“Whilst the applicant was the HOD, Mr. Mahlatsi, was appointed as the accounting officer from March 2014 until 15 February 2018 in terms of section 36(3) (a) of the PFMA by the provincial treasury. As a result, the applicant regained the role of accounting officer from 16 February 2018 until May 2021, when he resigned. Accordingly, the irregularities identified by the AGSA fell outside the period of the charges levelled against him, which period ranges from 2011 to 2015.” (Own underlining)

[14] The word regained In the above statement suggests that the Applicant had previously been the accounting officer. What is not stated are the circumstances leading to the appointment of Mr Mahlatsi as the accounting officer during the Applicant’s tenure as HOD.

[15] Pointing to the fact that what transpired in the department he headed fell in the purview of the control of the accounting officer and not his, the Applicant states at para 18;

“18. The Auditor – General’s findings can be summarised as follows:
18.1 There was no evidential and/or source documents to justify or to confirm the services having been rendered. In other words, there was alleged collusion between Departmental staff and external individuals and/or entities, wherein the Department incurred financial loss(es), in terms of services not having been rendered.”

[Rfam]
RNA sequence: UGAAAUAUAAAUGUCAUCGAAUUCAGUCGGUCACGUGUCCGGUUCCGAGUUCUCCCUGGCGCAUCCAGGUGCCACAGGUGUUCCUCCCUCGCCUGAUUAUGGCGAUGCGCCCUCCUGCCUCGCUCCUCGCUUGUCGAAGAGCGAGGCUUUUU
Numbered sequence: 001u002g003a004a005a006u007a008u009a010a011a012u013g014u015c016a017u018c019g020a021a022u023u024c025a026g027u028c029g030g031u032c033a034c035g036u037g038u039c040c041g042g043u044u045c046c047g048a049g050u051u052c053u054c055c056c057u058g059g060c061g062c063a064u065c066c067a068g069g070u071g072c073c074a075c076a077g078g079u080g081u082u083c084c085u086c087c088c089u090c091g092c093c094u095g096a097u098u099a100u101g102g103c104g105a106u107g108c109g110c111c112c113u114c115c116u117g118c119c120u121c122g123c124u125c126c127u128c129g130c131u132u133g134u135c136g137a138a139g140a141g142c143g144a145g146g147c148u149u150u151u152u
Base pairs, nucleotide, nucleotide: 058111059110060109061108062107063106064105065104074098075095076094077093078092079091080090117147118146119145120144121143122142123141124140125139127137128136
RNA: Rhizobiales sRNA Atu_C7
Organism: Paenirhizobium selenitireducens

[16] And at paragraph 19:

“19. Upon learning of the AGSA’s (Auditor-General) findings, even though I was not the accounting officer at the time, I immediately contacted and informed the Provincial Treasury, being Mr Mahlatsi who was the also the accounting officer of the department of health at the time as well as the Office of the Accountant General about the findings. Further, I requested the office of the Provincial Treasury to assist with the investigation as the department did not have the capacity to do so. The AGSA was also requested to conduct a special investigation.”

DELAYED DISCIPLINARY HEARING

[17] I pause to state assailant facts in this case. The First Respondent avers that with suspension of the Applicant with full pay and benefits, the Applicant was advised that investigations were on- going and he would be obliged, in terms of the Code, to avail himself when so requested and to attend the disciplinary hearing. As at the date of this hearing, the disciplinary proceedings had not commenced despite arrangements and demands having been made for the hearing to take place. The Respondents place blame for the lack of progress on the Applicant’s alleged obstructionism in that, while on suspension and on full pay and benefits, the Applicant seem reluctant to have the disciplinary hearing take place.

[18] The Applicant has given reasons for his inability to attend the hearing. He also furnished a doctor’s certificate suggesting that the effects of medication the Applicant was taking would impede him from participating meaningfully in the disciplinary hearing. The Applicant’s medical condition, which is coded on the certificate, on its own appeared to have introduced another aspect of none disclosure during argument.